Canes look to future as regular season comes to a close

As regular season comes to a close, Canes look to the future 

calexander@newsobserver.comApril 9, 2012 

— The Carolina Hurricanes’ players had little to do Monday but undergo final physicals, talk to the media and leisurely enjoy a warm spring day.

That’s not what they wanted. They’d rather have been putting on their gear, going on the ice for practice at PNC Arena and preparing for the start of the Stanley Cup playoffs.

“No one wants to be in this position, no one wants to be out of the playoffs,” Canes captain Eric Staal said Monday. “It’s been a few years and that’s frustrating for everybody.”

Some still have hockey to play. Goaltender Cam Ward and forward Jeff Skinner will compete for Team Canada in the 2012 IIHF World Championship next month. Defenseman Justin Faulk and forward Patrick Dwyer will be on Team USA, and forward Jussi Jokinen and possibly Tuomo Ruutu will play for Finland in the event to be held in Finland and Sweden. Canes coach Kirk Muller is expected to be named an assistant coach for Canada in the World Championship.

“You never want to get used to getting a World Championship phone call,” Ward said. “But it is a good opportunity to go over and get more experience. I’m going because I don’t want to get complacent. I want to continue to try and get better and continue to try to win.”

Ward was the Conn Smythe Trophy winner as the playoff MVP in 2006 when the Hurricanes made their run to the Stanley Cup. Now 28, he and the Canes have been in the playoffs just once since then, when they reached the Eastern Conference finals in 2009.

Asked what the Canes needed to be a playoff team next season, Ward replied, “That’s a good question and very tough to say.

“When you play an 82-game season, a lot of it is consistency. You can’t afford to have a bad month. It seems like we always have a good second half (to the season) and we have to have that good first half.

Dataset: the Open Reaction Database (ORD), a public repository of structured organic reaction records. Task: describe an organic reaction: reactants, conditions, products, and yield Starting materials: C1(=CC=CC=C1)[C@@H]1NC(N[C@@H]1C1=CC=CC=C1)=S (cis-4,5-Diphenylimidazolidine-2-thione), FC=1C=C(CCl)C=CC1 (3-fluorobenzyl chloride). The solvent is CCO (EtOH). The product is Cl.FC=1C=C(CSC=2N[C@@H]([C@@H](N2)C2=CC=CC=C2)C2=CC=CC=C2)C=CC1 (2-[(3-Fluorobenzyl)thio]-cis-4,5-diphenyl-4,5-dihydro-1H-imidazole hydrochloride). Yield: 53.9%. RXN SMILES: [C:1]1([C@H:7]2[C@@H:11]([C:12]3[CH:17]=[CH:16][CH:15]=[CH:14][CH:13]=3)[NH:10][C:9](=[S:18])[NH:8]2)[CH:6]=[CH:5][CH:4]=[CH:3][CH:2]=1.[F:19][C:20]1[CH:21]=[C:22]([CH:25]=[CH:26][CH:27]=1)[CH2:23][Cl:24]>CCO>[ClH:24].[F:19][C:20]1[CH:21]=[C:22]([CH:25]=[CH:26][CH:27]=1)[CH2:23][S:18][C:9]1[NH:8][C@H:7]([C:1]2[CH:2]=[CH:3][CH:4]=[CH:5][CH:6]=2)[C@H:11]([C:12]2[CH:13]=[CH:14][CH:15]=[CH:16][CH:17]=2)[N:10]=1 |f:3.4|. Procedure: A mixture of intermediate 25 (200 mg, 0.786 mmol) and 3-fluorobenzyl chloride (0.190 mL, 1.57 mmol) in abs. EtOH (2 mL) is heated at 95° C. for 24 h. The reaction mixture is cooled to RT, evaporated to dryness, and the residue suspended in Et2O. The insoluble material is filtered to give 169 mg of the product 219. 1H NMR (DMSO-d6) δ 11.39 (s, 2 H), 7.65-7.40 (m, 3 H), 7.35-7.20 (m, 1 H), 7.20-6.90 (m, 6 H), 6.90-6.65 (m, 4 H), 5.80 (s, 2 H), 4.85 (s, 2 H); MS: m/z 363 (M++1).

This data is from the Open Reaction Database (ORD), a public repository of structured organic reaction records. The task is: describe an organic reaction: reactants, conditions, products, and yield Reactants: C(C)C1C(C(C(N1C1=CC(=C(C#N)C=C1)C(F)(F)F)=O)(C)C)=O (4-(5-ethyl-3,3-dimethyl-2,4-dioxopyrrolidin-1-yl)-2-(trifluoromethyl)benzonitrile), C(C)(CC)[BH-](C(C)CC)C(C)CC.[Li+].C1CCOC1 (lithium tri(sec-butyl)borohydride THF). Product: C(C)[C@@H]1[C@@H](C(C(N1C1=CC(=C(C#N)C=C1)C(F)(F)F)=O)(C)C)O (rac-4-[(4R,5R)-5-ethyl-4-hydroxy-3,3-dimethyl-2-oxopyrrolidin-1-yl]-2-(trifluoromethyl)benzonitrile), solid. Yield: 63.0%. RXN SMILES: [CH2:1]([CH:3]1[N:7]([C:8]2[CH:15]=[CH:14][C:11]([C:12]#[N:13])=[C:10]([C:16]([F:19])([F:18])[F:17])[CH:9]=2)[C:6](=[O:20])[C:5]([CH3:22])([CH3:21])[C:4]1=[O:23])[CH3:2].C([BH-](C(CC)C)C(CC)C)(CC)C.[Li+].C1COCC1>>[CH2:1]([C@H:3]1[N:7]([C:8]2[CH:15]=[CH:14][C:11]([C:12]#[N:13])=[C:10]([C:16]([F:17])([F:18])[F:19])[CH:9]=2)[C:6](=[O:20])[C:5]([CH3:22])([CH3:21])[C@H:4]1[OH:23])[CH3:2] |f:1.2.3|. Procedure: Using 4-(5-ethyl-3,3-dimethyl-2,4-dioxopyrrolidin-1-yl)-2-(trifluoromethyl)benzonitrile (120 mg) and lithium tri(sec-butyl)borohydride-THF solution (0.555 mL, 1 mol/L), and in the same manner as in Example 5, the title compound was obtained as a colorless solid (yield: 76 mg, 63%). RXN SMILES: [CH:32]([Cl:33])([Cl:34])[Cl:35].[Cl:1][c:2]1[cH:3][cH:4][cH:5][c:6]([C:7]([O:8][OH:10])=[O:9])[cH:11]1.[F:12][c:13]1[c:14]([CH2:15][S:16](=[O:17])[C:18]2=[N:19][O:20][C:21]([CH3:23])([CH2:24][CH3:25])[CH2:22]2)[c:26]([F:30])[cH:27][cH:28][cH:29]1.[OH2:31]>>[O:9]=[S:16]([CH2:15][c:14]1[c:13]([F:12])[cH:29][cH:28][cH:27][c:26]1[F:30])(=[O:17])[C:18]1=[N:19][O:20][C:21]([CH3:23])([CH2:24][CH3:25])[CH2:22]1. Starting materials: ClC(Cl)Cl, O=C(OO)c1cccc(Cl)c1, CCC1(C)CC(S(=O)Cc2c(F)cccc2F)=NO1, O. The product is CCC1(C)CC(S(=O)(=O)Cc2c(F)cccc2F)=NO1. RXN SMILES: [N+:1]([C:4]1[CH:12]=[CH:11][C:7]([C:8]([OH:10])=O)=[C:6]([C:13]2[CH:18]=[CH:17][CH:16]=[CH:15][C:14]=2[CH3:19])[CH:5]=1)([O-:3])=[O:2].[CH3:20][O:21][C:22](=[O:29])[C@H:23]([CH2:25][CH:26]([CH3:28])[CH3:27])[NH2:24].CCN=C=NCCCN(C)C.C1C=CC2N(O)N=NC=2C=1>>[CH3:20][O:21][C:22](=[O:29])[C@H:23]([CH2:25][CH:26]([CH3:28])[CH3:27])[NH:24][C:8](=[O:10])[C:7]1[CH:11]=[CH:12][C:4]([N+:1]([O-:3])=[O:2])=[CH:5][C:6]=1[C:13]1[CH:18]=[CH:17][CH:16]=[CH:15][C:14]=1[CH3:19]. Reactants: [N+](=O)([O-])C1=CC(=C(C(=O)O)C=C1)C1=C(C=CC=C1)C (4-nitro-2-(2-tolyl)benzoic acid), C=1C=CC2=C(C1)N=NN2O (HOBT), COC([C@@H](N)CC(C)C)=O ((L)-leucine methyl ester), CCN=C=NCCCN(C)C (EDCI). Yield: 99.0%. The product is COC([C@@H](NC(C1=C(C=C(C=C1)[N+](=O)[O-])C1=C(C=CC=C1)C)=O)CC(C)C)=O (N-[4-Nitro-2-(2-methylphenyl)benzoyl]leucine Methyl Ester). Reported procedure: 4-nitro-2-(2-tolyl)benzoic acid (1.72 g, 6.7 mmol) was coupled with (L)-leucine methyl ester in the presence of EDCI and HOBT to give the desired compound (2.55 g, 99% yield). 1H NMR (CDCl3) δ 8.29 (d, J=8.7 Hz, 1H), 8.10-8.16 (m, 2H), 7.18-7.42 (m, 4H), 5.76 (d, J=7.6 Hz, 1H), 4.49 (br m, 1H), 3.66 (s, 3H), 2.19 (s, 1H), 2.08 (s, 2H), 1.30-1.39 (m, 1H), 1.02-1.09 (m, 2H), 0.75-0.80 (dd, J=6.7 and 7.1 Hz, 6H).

“That’s pretty much it. There’s not a whole lot we’re missing to get back to the playoffs. We’ve got the tools here. Maybe a few changes here and there might make us better next season.”

General manager Jim Rutherford said again Monday the Canes would look to acquire a goal-scoring forward who could play on the top line with Staal. Losing winger Erik Cole in free agency to the Montreal Canadiens last July created a void the Canes were not able to fill.

“The biggest thing for us, to take that big step forward, is a top-line player,” Rutherford said.

Rutherford did not mention names, but if Zach Parise of the New Jersey Devils is an unrestricted free agent in July, the Canes may be among the bidders. Parise’s asking price may be $6 million or more a year, but Rutherford said the team has the financial resources to pursue top-tier players.

While saying missing the playoffs was a disappointment, Rutherford said the Canes made positive strides under Muller. Named coach on Nov. 28, Muller was 25-20-12 as Carolina closed 33-33-16 and 12th in the NHL Eastern Conference, 10 points out of playoff position.

Carolina finished 19th in the NHL on the power play at 16.7 percent and 22nd on the penalty kill at 80.6 percent. Looking to next season, Muller said he’d like the combined percentage to top 100, calling it a good benchmark for special teams, but noted being in the top 10 in each was a team goal.

Staal, with a strong surge down the stretch, again led the Canes in points with 70. Skinner closed with 20 goals and 44 points after a sensational rookie season in which his 31 goals and 63 points helped earn him the Calder Trophy.

Skinner missed 16 games with a concussion this season. Impatient and frustrated at times after returning Jan. 15, he took a few bad penalties and lost his cool – he was suspended two games for kicking at Scott Nichol of the St. Louis Blues.

“It was little bit frustrating,” Skinner said of the season. “There are some challenges. You expect some challenges but you learn from them. I learned a lot this year.”

Muller said he expected Skinner, who turns 20 next month, to be a more mature player next season.

“I think you’ll see a different Jeff Skinner,” Muller said. “He walked in last year and probably caught some people off-guard. ... He probably walked into this season like most rookies thinking it’s going to be that much easier and he’ll be that much better and he’ll get that many more points. What you forget is your opponent is a little more aware of you and puts a little more attention on you.

“It was a learning year for him. When he reflects on it this summer, I think he’s going to be a better prepared athlete next year.”

Alexander: 919-829-8945

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